Edwidge Danticat: It’s always been something of an obsession of mine but has become more so since my eighty-one-year-old uncle died here in the United States, after never wanting to leave Haiti, except for short periods of time. When my uncle died, his body could not be returned to Haiti so he was buried in Queens, New York. He was always so sure that he was going to be buried in our family mausoleum in Port-au-Prince. He had also taken this very strong stand against leaving Haiti permanently. Someone has to stay, he always said. And he ended up being buried in Queens next to my father, who had been the one who left. Ultimately, we don’t always get a say, but I’d like to be cremated, so that I can rest in many places. A little in Haiti. A little here.
Guernica: Gang violence seems to increasingly crop up in your work. It creates an important plot point in Claire of the Sea Light. Is it something you’ve set out to explore?
Edwidge Danticat: I wrote about gang violence in Brother, I’m Dying because it is in part what drove my uncle to leave Haiti and the neighborhood he had been living in for fifty years and to request asylum in the United States, something that led to his death. A group from the United Nations force, which is still in Haiti now, had basically invaded my uncle’s house and occupied the roof and had shot at people from my uncle’s roof, and when they retreated some of the people from the neighborhood wanted to kill my uncle because they thought he had willingly participated in the operation.
Living in a poor area, you are easily criminalized. The UN people might have just as easily killed my uncle too, the way they had killed innocent people who become their collateral damage in other operations in other poor neighborhoods in Port-au-Prince. But I wanted to write about the gang violence in both the memoir and in this book because even with all that had happened I couldn’t totally demonize the young people who ended up joining the gangs, because some of them I had known since they were young. Many have since been killed in later operations like the one that happened from the top of my uncle’s roof that day, but they were not ghosts but people to me. My uncle had hired some of them who had been deported from the United States as English tutors or computer teachers for some of the kids in the school he had in the neighborhood. Some of these same young men who had threatened my uncle’s life had been at my aunt’s funeral not long before that. Some of their parents were parishioners in my uncle’s church. I would see them during different visits. I can’t tell you what they were doing elsewhere, but my uncle knew them as neighbors and tried to co-exist with them because—and maybe this was because he was a minister—he never stopped believing in redemption. He believed that no matter what people were calling these guys, there was goodness in them. So this part of it, the more intimate and less sensational part of gang life, from my limited exposure and from a bit of my uncle’s perspective, is something I wanted to try explore in fiction, after writing about it in the memoir.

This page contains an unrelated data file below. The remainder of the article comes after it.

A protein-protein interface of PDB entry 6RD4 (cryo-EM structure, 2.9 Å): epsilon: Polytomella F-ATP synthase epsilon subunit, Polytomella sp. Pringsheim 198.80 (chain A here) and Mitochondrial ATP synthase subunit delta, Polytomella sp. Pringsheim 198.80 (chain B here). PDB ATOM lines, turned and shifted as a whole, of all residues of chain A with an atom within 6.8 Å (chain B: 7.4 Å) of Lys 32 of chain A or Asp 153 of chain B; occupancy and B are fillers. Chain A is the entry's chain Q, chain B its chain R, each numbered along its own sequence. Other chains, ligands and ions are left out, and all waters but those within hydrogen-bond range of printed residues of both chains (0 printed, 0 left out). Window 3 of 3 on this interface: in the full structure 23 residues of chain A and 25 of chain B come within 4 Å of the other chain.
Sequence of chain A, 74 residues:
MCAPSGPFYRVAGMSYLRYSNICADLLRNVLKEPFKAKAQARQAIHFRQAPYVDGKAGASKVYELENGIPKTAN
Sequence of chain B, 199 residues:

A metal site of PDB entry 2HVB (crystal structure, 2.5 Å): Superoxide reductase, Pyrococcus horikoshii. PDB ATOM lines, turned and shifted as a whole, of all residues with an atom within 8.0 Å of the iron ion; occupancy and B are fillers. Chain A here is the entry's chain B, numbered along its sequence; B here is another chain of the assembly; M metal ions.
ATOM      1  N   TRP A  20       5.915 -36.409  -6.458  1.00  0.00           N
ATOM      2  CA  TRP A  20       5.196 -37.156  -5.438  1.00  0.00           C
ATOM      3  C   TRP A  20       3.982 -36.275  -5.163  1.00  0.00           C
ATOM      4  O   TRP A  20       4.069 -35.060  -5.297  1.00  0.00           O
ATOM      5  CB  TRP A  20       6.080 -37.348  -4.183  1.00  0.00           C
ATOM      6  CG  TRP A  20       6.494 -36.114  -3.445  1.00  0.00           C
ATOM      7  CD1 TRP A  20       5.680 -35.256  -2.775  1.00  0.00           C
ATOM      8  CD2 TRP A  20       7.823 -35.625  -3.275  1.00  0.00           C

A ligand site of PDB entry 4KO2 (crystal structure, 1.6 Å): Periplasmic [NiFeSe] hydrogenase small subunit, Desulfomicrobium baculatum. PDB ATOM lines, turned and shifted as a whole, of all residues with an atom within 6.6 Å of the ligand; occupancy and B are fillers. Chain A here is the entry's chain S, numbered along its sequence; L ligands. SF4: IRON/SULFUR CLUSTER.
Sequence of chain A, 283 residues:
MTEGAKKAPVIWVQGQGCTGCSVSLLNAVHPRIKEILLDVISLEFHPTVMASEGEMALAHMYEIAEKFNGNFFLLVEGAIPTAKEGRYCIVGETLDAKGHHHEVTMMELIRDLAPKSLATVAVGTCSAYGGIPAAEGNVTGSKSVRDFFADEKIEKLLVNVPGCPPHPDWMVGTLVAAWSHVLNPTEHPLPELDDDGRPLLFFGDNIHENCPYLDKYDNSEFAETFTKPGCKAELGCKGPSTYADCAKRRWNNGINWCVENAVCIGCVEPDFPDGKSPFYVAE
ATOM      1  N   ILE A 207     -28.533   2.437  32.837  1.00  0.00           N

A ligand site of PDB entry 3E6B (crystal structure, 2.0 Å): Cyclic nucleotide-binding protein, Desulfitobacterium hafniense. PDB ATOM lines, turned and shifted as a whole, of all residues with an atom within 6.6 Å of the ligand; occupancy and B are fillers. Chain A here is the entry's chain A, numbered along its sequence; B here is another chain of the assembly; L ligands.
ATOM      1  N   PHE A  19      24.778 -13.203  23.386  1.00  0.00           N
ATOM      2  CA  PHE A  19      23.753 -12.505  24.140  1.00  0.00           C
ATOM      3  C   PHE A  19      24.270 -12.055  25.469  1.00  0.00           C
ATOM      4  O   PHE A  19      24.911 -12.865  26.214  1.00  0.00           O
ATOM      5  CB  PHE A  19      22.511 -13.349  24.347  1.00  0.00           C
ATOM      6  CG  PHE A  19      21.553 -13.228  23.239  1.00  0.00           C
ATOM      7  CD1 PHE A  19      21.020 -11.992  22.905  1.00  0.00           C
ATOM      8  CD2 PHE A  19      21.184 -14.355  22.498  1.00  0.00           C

Sometimes fiction allows you to explore these types of complicated spaces more deeply. I didn’t want to redeem the face of violence, but it is important for me to show that it is not always coming from one side. In Claire, Tiye and his people, for example, are not the only gangsters in the book. A lot of other seemingly good people also have a lot of blood on their hands.